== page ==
Energy Research & Social Science, Vol. 88, June 2022 Co-authored with Jessie Crawford MSc., MSU CSUS The number of studies examining social acceptance of wind energy in the United States and Canada has increased considerably since the 1980s. Here we conduct a methodological review of wind acceptance research (WAR) literature in response to four articlesContinue reading “All’s fair in love and WAR: The conduct of Wind Acceptance Research (WAR) in the United States and Canada”
The Energy Values Lab in the Department of Community Sustainability (CSUS) at Michigan State University seeks one highly motivated PhD student to begin study in Spring or Fall 2022 and assist with a new research project focusing on community-centered large-scale solar development in the US. This project will involve conducting case studies and interviews inContinue reading “PhD Student/Research Assistant in Community-Centered Large-Scale Solar Energy: Fully Funded!”
Had some things to say about offshore wind! https://earther.gizmodo.com/joe-bidens-offshore-wind-plan-is-radically-ambitious-an-1846585125
Moving toward a sustainable global society requires substantial change in both social and technological systems. This sustainability is dependent not only on addressing the environmental impacts of current social and technological systems, but also on addressing the social, economic and political harms that continue to be perpetuated through systematic forms of oppression and the exclusionContinue reading “Understanding Socio-Technological Systems Change through an Indigenous Community-Based Participatory Framework”
Prepared for the Michigan Energy Office Department of Environment, Great Lakes & Energy This report identifies the most commonly mentioned values, benefits, and concerns associated with utility-scale wind and solar development projects, as identified over the course of a 3-month pilot project in the State of Michigan (MI). Bessette and DePew attended 11 public meetingsContinue reading “Tracking Renewable Energy Values, Benefits, and Concerns in Michigan: In the Media and at Public Meetings”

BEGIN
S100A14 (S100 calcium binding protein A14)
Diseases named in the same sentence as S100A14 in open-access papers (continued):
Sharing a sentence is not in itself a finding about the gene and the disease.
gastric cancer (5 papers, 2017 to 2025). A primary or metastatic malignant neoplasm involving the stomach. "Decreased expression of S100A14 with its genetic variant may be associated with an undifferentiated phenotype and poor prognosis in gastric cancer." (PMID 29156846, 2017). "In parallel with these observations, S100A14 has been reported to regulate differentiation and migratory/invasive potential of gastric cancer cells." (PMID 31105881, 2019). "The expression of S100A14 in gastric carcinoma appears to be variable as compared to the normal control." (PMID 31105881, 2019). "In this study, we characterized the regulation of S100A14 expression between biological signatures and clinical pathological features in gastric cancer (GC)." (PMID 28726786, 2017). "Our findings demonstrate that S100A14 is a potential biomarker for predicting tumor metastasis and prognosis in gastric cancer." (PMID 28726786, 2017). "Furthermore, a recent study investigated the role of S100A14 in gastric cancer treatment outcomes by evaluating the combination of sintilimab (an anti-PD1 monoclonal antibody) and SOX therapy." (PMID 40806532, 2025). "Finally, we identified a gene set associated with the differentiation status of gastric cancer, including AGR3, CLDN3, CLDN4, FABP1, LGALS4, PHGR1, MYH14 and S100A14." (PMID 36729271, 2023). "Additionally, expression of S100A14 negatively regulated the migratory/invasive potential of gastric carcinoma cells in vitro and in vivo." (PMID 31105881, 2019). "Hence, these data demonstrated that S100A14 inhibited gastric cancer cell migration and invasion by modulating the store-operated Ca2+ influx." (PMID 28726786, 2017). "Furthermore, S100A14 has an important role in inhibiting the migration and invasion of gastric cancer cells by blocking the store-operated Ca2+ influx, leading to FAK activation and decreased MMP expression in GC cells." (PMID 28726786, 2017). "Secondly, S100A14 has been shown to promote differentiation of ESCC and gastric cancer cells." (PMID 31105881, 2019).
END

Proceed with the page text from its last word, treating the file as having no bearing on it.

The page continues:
“We need to build a lot of wind turbines. Will Americans agree to live near them?” Emilie Pontecorvo reviews Dr. Mills’ and my research on Grist and its implications for a clean energy transition.
Using the psychometric paradigm of risk in conjunction with surveys of the Michigan public (n = 638) and a regional planning organization (n = 65), we examine the perceived risk and concerns associated with underwater oil pipelines, the Enbridge Line 5 pipeline in particular, and oil spills under ice. The fate of Line 5 isContinue reading “The perceived risk of the Line 5 Pipeline and spills under ice”
Utility-scale wind energy is now the largest source of renewable electricity in the US. Wind energy’s continued growth remains contingent upon finding adequate resource potential and transmission capacity, along with communities willing to host turbines. While previous research on the social acceptance of wind has relied predominantly on case studies, resident surveys, and reviews ofContinue reading “Farmers vs. Lakers: Agriculture, amenity, and community in predicting opposition to United States wind energy development”
Dr. Nelson reflects on his 50+ years at MSU as he approaches retirement, and Dr. Bessette shares his unique perspective as an alumni and now professor in our department.
In addition to evaluating the economic, ecological, and health impacts of major public policy initiatives, impact assessments typically also need to identify and evaluate an action’s social and cultural (S/C) impacts. A wide range of S/C metrics have been suggested, and guidelines exist to help ensure their thoughtful and comprehensive development. Nevertheless, many of theContinue reading “The promise and reality of social and cultural metrics”